What started as a way to achieve parental acceptance, has blossomed into yogapreneur, Dianne Bondy’s successful business, Dianne Bondy Yoga. Having struggled with body image for years, the East Side Yoga Studio founder has learned self-acceptance through the discipline of Yoga, inadvertently inspiring countless others to practice. After practicing for over 25 years, she’s developed a propensity for infusing spirituality into each pose.
In addition to running the studio, Bondy manages to find time to pen a column for the Elephant Journal, organize yoga retreats and train future Yoga teachers. When she says she wants to “help raise the vibration of the world,” we believe she is doing just that, making her an ideal pick for Blackenterprise.com’ s Yogaprenuer Series.
What was the impetus behind venturing into the health and fitness industry as an entrepreneur?
I always loved being physical and my parents really encouraged it as we were growing up. As a person with a weight issue, I needed to move. I quickly found that I was not alone in my feelings about my body image so I decided to share movement by teaching fitness. I was a group fitness instructor and personal trainer before finding my true love, Yoga.
How has business been going for you?
Very well, but I work extremely hard at it. It’s not without effort but the effort makes it very worthwhile and stimulating. I love sharing Yoga with my students. I also enjoy the business of marketing and getting to know the best ways to encourage people to invest in their health.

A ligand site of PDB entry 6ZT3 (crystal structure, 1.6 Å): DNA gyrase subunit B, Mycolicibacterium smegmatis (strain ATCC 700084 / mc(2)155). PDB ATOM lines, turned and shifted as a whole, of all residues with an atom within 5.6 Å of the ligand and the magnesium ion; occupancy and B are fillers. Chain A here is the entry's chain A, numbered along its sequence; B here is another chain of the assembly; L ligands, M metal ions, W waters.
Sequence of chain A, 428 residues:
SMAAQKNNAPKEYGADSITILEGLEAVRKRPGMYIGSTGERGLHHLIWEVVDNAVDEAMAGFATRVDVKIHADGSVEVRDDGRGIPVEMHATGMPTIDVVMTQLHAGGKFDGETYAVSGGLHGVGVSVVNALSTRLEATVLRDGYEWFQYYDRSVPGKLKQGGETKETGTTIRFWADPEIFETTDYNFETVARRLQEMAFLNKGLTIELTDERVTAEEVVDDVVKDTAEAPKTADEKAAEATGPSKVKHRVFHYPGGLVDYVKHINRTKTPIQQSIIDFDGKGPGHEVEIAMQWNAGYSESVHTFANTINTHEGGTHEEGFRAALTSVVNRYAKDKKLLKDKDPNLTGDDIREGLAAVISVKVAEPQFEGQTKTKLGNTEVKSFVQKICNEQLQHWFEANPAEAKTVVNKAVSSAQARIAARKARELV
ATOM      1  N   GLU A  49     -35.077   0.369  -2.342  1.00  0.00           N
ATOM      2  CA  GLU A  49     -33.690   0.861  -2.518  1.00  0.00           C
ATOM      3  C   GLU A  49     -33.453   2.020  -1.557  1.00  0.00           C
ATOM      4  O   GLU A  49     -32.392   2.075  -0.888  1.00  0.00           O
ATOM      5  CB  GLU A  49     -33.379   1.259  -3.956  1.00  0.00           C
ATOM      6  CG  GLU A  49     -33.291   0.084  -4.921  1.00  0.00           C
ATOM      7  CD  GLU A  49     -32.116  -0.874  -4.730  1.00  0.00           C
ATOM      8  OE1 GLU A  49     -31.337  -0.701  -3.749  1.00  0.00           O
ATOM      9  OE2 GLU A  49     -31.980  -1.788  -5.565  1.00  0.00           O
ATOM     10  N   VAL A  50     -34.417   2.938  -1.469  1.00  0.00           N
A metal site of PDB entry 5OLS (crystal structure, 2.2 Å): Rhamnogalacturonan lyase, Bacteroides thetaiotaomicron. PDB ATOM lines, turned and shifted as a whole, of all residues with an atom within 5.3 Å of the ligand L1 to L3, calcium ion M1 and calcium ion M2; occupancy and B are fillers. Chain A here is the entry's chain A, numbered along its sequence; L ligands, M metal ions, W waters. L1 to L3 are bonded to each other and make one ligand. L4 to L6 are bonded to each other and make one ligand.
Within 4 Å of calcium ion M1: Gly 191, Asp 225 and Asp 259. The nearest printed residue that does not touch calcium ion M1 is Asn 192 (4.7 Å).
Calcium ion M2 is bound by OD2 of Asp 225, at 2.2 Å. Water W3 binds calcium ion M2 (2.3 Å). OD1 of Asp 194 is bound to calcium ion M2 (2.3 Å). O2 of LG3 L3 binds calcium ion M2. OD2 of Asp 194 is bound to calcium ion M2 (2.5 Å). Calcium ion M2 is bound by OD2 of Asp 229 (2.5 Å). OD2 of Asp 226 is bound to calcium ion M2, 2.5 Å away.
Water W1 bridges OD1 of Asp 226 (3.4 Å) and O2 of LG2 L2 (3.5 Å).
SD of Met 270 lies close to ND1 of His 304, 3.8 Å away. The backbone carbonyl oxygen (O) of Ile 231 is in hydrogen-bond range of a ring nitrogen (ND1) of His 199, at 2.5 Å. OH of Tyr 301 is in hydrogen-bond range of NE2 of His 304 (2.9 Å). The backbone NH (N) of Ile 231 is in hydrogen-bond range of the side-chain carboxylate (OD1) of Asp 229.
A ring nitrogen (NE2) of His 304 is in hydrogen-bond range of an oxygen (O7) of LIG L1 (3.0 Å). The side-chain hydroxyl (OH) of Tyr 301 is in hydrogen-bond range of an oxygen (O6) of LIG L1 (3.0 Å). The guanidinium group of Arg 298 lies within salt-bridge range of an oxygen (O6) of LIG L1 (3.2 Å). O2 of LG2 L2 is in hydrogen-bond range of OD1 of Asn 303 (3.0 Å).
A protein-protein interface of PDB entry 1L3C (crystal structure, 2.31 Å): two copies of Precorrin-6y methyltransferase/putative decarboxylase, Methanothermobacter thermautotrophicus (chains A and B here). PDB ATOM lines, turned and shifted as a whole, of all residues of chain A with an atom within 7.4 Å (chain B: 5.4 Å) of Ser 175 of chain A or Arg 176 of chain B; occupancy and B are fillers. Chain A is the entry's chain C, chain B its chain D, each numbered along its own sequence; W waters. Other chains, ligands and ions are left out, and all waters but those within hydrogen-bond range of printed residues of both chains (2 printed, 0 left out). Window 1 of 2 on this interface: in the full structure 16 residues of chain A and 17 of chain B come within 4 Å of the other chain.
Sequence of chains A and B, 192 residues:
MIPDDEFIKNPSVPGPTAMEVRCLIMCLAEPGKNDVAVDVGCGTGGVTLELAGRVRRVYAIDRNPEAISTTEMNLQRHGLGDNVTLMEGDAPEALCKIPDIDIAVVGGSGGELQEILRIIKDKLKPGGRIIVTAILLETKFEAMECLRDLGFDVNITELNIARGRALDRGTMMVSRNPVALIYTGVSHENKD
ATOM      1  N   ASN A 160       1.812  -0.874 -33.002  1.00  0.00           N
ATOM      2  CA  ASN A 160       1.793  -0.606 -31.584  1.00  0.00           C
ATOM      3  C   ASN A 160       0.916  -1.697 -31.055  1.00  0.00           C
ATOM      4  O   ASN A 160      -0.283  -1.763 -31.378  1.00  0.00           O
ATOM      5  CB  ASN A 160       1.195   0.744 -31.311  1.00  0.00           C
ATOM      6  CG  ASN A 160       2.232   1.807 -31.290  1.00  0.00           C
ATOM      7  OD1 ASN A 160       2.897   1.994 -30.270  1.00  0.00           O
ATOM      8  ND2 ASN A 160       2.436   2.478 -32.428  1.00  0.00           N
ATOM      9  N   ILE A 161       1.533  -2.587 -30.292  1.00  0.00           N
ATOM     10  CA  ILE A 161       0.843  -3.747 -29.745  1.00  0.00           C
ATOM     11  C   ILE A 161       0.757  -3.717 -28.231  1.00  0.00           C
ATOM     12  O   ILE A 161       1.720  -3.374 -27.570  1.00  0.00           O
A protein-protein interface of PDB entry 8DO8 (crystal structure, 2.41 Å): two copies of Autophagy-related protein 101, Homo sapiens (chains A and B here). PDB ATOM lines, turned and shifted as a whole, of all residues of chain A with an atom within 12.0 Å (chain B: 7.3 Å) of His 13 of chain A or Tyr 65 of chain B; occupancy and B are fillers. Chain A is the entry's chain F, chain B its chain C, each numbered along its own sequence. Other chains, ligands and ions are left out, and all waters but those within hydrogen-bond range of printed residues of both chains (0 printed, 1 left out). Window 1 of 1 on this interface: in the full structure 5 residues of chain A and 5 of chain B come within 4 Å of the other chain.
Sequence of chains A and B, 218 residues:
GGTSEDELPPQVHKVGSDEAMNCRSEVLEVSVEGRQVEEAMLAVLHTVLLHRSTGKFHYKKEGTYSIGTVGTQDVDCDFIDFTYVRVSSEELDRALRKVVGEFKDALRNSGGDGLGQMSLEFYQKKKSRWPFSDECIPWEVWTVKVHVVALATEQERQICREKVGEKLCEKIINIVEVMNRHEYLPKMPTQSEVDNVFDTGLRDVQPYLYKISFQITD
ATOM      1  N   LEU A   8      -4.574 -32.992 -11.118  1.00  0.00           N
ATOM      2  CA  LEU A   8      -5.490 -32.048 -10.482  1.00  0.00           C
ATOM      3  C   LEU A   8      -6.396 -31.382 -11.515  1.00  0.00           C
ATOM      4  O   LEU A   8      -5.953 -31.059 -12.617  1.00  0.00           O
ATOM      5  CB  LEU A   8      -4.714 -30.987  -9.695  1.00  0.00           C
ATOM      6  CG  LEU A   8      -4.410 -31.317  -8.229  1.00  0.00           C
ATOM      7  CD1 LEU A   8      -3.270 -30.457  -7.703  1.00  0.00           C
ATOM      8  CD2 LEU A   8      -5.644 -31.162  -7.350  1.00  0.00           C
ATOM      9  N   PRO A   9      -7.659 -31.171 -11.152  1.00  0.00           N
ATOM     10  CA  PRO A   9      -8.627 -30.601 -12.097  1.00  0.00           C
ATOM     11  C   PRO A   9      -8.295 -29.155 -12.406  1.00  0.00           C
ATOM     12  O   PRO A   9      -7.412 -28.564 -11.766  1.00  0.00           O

What resources did you use to start and grow your business?
I started very small. I ran combined fitness and Yoga classes in my church basement. I used my own savings to start my business. I started with 12 students and 3 classes and grew slowly. I do have a university degree and some training in business, which helped. I have since gone on to study with Yoga professionals on both teaching Yoga and building your Yoga business.
What are some of the challenges you’ve faced during difficult economic times?
Of course, attrition is always a problem in any service-based industry. I do keep my pricing competitive. I also offer help and incentives for those who need financial aid.
How has yoga changed your life?
It has made me so strong; strong in my spirituality, stronger in making connections with others and myself. It has also made me more observant, more focused, more compassionate, more loving and more aware of the flavors of life. Yoga has changed the way I look at the world. It has taught me how to find happiness.
What are some of the challenges you face being an African-Canadian in the Yoga space?
My largest hurdle is the media stereotype of Yoga, which currently is young, slim, flexible and white. I am youngish, big and black. People of color are underrepresented in Yoga. I would love to see more people of color, men and larger bodies on the mat. The problem is in attracting more diversity to Yoga.